Tuesday, March 26, 2013

Runner's Knee

A new course record was set at the Chicago Marathon last year.  With a time of 2:04:38, Tsegaye Kebede became the first Ethiopian man to win on Chicago’s flat course.  Thousands of first-timers and other runners followed the elite runners this morning.  For these endurance athletes, training is essential to reach the finish line, but overtraining or overpacing can easily lead to injury.  One common running injury is known as runner’s knee (patellofemoral pain syndrome) which is associated with pain behind the kneecap.  It is an overuse injury often seen in runners and cyclists, but it can also be seen in sports which require repetitive jumping or cutting.  While this pain can be cause by a direct impact injury, it is typically caused by repetitive bending of the knee.
The major symptom is pain which usually begins as a dull ache or stiffness behind the kneecap (patella).  The patella is attached to the thigh by the quadriceps muscle and tendon and to the leg by the patellar tendon.  Injuries or weakness of these supporting structures can lead to improper alignment and tracking of the patella as the knee  bends and straightens.  This results in irritation and pain.
Conservative treatments for patellofemoral pain syndrome begin with reduced training, ice, and anti-inflammatory medication.  Incorporate stretching and strength training of the quadriceps and hamstrings to improve stability around the knee.  In addition to these therapies, custom arch supports (orthotics) may be considered.
Recent studies have provided evidence that orthotics reduce patellofemoral pain by improving the tracking of the patella during the bending motion of the knee.  Although orthotics have been generally thought to benefit individuals with excessive collapsing of the arch (over pronation), these studies have shown that people of all foot types have reduction in knee pain with orthotics when compared to flat inserts.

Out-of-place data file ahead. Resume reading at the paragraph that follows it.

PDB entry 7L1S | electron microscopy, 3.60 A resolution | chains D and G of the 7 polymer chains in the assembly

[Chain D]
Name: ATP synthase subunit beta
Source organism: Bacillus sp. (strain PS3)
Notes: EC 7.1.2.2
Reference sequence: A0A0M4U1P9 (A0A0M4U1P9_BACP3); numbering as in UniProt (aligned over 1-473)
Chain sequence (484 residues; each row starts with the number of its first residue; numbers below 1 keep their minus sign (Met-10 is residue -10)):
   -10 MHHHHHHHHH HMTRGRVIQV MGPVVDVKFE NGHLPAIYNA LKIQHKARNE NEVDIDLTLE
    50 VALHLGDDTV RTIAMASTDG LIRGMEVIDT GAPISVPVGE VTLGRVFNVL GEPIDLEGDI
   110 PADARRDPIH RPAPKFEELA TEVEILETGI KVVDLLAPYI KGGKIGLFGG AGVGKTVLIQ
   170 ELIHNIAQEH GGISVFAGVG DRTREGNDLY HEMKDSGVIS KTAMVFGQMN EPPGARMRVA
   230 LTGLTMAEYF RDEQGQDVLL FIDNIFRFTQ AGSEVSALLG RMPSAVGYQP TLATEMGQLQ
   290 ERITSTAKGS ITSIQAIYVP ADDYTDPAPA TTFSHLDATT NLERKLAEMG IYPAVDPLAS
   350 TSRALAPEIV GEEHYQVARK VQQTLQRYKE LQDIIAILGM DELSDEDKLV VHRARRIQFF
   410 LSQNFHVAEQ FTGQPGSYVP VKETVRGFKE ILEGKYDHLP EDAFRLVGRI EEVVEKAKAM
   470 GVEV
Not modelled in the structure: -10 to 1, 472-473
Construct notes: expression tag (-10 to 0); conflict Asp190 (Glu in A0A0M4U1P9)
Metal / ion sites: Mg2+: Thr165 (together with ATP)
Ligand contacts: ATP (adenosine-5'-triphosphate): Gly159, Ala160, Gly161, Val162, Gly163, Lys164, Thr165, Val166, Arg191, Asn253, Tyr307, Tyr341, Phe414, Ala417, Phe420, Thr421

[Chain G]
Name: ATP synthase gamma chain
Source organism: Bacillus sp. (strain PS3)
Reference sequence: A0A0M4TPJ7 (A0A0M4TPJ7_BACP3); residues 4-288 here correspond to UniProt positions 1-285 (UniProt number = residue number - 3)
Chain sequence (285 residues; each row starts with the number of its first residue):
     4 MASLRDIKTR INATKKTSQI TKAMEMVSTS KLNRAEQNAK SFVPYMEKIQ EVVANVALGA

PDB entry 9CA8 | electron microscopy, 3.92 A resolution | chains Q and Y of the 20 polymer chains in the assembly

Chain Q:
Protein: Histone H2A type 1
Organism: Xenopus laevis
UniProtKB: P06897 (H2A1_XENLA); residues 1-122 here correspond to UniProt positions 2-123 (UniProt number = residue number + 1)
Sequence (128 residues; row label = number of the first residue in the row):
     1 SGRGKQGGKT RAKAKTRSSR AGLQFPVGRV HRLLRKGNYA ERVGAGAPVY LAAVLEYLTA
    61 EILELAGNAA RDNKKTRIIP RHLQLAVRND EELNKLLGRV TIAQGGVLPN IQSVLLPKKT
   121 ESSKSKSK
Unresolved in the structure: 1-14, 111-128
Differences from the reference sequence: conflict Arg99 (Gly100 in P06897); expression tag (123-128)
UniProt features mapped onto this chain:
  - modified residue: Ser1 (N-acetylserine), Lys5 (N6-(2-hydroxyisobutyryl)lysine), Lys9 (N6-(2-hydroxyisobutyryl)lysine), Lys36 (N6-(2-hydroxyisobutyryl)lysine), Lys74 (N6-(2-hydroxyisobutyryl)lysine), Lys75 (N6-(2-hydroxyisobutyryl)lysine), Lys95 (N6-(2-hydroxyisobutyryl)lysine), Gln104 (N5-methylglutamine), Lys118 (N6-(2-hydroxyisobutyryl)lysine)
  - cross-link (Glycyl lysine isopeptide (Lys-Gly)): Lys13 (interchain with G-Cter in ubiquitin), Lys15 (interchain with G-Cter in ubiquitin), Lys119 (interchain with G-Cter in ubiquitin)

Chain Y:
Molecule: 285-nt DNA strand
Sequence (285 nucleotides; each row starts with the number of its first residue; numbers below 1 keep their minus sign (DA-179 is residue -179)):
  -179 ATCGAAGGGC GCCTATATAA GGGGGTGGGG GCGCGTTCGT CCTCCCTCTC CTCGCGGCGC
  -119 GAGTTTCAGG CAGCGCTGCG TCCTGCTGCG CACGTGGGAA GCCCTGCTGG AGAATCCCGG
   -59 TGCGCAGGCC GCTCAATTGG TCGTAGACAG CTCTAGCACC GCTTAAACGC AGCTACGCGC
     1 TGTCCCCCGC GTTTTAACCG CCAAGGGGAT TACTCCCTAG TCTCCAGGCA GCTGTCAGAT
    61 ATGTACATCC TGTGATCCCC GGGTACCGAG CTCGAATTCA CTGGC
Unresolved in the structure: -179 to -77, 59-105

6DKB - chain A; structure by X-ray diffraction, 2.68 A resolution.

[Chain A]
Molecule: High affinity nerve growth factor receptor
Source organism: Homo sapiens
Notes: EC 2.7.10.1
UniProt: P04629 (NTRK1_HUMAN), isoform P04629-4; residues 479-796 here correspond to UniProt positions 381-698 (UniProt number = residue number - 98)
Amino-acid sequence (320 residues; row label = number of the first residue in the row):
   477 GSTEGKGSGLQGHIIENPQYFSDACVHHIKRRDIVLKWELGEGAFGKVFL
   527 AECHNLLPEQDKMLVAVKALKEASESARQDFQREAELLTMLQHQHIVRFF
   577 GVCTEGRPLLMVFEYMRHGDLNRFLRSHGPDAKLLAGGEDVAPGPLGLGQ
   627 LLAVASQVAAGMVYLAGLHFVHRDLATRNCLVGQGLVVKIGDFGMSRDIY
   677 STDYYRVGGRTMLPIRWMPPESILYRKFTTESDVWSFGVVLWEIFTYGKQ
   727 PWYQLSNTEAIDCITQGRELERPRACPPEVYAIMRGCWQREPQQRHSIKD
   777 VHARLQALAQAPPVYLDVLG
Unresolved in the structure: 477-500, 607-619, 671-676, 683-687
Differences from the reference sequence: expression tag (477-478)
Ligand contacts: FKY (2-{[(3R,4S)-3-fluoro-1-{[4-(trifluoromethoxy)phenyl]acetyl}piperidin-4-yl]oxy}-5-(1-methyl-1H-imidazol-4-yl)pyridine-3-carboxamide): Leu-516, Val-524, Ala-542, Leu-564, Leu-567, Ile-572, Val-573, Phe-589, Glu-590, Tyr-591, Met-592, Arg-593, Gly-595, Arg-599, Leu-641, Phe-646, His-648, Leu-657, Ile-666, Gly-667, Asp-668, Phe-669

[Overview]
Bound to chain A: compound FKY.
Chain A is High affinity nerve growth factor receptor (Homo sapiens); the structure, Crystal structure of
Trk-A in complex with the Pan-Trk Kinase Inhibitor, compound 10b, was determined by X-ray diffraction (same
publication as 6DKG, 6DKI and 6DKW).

Patellofemoral pain syndrome is a degenerative condition that can progressively get worse over time.  Proper training and conditioning can help prevent this and other lower extremity injuries.  Following any injury, the goal of returning to activity as quickly and safely as possible can be achieved with proper evaluation and treatment.  Custom orthotics casted by a podiatrist can be an important addition to the standard treatments for runner's knee.

Monday, March 25, 2013

Big Toe Joint Aches and Pains - What you need to know:

Often times patients will present with what they consider to be a "Bunion" in their big toe joint, and they attribute this to their pain. Many times, this is false. A bunion is an actual deviation or dislocation of the big toe joint, whereas the painful prominence which are often gradually increasing in size after many years removed from an injury can be related or directly attributed to progressive "bump" production which has the general buzzword "Arthritis".

Arthritis is actually a misnomer, because many times the inflammation of the joint is only noted initially in the disease process and over time the cartilage wears away forming spurs and bone prominence which leads to the pain and inability to move the joint fluidly. This is actually an "arthrosis" which is the end result of the condition. Arthritis is not usually visualized directly on a radiograph but arthrosis is easily visualized.

A clinician will find effusions whenever arthritis is active. This is the "Swelling" that patients often note is painful and warrants medical attention. This is often including joint space widening in the case of inflammatory arthritis but narrowing over time with osteoarthritis, and reduction of ability to move the joint without pain and with eventual grinding.

Patients will often times not recall the traumatic event which sparks the progressive wear down of this area on their foot, but many times this is not necessary. Patients will also note that the "bunion" is growing and is usually located on top and side of the joint. This is not a bunion, as these tend to only be located on the side of the joint and not at all on top.

What do you need to know to determine what to do next??

1) If the pain is at the end of the day you should see a foot and ankle specialist.

2) If the motion of the joint is limited or not similar to your other foot, you need to see the specialist.

3) If you have been given 2 or more cortisone injections in the same joint, you need to see a specialist.